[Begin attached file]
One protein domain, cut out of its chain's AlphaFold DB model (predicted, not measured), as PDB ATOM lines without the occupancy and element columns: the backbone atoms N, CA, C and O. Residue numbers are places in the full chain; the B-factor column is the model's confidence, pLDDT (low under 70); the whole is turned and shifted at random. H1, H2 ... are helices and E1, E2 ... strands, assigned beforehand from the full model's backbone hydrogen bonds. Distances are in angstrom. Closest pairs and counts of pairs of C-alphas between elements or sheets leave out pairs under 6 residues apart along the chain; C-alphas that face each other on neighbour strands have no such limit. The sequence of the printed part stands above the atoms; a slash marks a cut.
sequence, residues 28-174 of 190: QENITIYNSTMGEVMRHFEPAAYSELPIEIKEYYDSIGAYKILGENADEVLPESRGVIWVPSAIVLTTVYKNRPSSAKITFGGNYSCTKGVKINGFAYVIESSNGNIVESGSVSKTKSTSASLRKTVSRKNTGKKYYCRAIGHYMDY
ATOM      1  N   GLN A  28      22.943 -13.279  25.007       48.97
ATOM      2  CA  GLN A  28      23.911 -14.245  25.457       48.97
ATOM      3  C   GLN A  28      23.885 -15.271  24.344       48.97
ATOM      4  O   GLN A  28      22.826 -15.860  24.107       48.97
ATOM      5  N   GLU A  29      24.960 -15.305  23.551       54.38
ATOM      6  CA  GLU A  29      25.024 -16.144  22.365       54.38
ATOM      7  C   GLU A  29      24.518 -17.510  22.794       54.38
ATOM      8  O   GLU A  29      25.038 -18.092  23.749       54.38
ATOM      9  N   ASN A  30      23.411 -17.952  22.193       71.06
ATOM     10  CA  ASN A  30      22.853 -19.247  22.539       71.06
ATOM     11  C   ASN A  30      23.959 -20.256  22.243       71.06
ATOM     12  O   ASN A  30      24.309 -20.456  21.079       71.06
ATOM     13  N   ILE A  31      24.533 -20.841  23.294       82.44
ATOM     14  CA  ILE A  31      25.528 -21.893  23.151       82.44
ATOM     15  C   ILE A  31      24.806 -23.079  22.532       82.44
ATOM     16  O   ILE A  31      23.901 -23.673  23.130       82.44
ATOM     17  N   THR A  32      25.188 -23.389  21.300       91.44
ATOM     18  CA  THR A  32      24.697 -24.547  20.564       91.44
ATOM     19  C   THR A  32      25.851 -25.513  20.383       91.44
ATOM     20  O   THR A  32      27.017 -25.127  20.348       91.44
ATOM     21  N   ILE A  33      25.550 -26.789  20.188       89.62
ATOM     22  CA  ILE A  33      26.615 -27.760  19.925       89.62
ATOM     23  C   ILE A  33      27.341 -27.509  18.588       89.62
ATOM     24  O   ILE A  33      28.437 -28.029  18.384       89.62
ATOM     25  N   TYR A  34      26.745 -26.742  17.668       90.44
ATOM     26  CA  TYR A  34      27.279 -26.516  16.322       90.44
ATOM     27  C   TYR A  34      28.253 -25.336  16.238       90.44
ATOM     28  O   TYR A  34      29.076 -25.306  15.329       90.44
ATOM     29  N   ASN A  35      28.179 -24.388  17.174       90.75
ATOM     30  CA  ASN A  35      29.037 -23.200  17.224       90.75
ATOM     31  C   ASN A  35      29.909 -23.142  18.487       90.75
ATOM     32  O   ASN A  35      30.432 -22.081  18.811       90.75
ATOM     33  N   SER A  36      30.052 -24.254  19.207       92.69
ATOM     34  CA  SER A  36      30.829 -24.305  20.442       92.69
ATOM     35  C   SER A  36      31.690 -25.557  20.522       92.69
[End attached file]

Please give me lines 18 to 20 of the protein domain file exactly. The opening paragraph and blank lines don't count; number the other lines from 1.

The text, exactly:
ATOM     17  N   THR A  32      25.188 -23.389  21.300       91.44
ATOM     18  CA  THR A  32      24.697 -24.547  20.564       91.44
ATOM     19  C   THR A  32      25.851 -25.513  20.383       91.44